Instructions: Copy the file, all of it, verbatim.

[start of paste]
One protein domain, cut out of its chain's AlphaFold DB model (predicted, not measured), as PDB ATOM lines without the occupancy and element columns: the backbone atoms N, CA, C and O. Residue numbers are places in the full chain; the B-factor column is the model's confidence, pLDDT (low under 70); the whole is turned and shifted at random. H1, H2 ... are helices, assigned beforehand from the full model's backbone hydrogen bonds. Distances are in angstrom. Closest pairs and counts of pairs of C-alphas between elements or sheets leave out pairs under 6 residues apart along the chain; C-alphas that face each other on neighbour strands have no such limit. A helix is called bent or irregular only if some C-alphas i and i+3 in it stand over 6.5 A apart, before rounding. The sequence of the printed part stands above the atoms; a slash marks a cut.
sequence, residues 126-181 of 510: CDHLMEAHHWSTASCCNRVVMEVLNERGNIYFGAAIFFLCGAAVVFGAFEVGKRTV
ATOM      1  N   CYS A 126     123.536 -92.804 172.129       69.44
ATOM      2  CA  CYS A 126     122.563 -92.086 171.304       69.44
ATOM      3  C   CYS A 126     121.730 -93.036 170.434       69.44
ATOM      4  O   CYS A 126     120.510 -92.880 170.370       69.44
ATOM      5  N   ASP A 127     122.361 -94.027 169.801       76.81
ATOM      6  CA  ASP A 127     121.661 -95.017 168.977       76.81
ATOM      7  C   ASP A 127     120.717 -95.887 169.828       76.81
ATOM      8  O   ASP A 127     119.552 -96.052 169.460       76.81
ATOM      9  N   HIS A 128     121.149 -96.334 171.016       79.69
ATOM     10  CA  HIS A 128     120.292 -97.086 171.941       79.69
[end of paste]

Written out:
One protein domain, cut out of its chain's AlphaFold DB model (predicted, not measured), as PDB ATOM lines without the occupancy and element columns: the backbone atoms N, CA, C and O. Residue numbers are places in the full chain; the B-factor column is the model's confidence, pLDDT (low under 70); the whole is turned and shifted at random. H1, H2 ... are helices, assigned beforehand from the full model's backbone hydrogen bonds. Distances are in angstrom. Closest pairs and counts of pairs of C-alphas between elements or sheets leave out pairs under 6 residues apart along the chain; C-alphas that face each other on neighbour strands have no such limit. A helix is called bent or irregular only if some C-alphas i and i+3 in it stand over 6.5 A apart, before rounding. The sequence of the printed part stands above the atoms; a slash marks a cut.
sequence, residues 126-181 of 510: CDHLMEAHHWSTASCCNRVVMEVLNERGNIYFGAAIFFLCGAAVVFGAFEVGKRTV
ATOM      1  N   CYS A 126     123.536 -92.804 172.129       69.44
ATOM      2  CA  CYS A 126     122.563 -92.086 171.304       69.44
ATOM      3  C   CYS A 126     121.730 -93.036 170.434       69.44
ATOM      4  O   CYS A 126     120.510 -92.880 170.370       69.44
ATOM      5  N   ASP A 127     122.361 -94.027 169.801       76.81
ATOM      6  CA  ASP A 127     121.661 -95.017 168.977       76.81
ATOM      7  C   ASP A 127     120.717 -95.887 169.828       76.81
ATOM      8  O   ASP A 127     119.552 -96.052 169.460       76.81
ATOM      9  N   HIS A 128     121.149 -96.334 171.016       79.69
ATOM     10  CA  HIS A 128     120.292 -97.086 171.941       79.69